The impact of stress on the human brain has been documented for more than seventy-five years. Stressing that the human brain contains pre-programmed neural circuits for the development of a bonding relationship between the baby and at least one important adult in the first six months of life. Prof. Dr. “This initial attachment (typically with a mother figure) prepares neurons for synaptic connections with other neurons. “This process strengthens the formation of nerve clusters that increase brain development,” he said.


Stating that when healthy social and emotional bonds are not formed, synapses are eliminated by a process called pruning. Dr. “When a baby’s neglect is permanent, cortisol, the stress hormone, is released into the brain. Chronic exposure to stress hormone during infancy brings life-long physical and mental health problems. In addition, it creates a more sensitive brain by negatively affecting cognitive, language, social and emotional development. In fact, chronic neglect harms the developing human brain more than physical abuse, ”he said.

Stating that early intervention can reduce the negative effects of chronic stress and neglect in babies, Prof. Dr. “Therefore, child development professionals can support families by teaching parents the interactions (service and return) between infant and adult that support brain development and foster healthy emotional attachment. This includes responding quickly and appropriately to the baby’s reactions such as crying, crying, chirping, making eye contact with the baby, hugging, reflecting the baby’s expression on him and giving him time to respond, ”he said.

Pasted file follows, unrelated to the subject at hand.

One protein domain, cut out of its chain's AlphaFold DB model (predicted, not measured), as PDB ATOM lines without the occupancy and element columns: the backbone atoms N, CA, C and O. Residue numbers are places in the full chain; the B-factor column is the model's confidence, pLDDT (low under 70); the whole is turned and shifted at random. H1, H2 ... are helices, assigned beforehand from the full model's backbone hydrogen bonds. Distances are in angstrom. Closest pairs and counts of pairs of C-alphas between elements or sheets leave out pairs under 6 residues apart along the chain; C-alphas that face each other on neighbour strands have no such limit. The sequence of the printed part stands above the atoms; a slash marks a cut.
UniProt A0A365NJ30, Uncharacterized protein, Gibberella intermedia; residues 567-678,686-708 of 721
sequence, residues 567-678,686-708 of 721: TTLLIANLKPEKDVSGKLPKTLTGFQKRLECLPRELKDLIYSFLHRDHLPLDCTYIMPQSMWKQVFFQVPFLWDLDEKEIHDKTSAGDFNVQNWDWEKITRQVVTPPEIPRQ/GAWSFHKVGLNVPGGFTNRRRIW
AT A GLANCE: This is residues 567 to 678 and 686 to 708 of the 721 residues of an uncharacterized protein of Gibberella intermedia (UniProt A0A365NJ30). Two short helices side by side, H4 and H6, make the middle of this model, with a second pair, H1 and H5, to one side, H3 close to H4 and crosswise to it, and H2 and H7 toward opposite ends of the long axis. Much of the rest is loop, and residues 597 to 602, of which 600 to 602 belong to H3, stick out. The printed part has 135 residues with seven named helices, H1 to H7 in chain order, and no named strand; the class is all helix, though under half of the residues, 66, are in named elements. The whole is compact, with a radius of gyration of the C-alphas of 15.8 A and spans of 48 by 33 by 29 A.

Emphasizing that eye contact and face perception in babies are essential for the development of social competence, Prof. “Newborns prefer a human face over any toy object,” says Moiser. Babies prefer direct eye contact. Three-month-old babies prefer smiling faces to neutral expressions, and five to seven-month-old babies can distinguish between a smiling and a fearful facial expression. At five months of age, babies can understand and follow a gaze that points towards the direction of an object, ”he said.

Prof. Moiser concluded his speech as follows:

“Child Development Specialists are aware that babies can perceive and understand social interaction at such an early age, and they can give suggestions to families that support healthy brain development and teach them how to support babies’ emotional and social development. It can be listed as making direct eye contact when interacting with a baby, smiling when eye contact is established with the baby, reflecting the baby’s words in routine times such as changing diapers and feeding, smiling, making eye contact and playing, and being aware when the gaze diverts from the baby. Because the baby may perceive it negatively when they see that you are more interested in something other than interaction.

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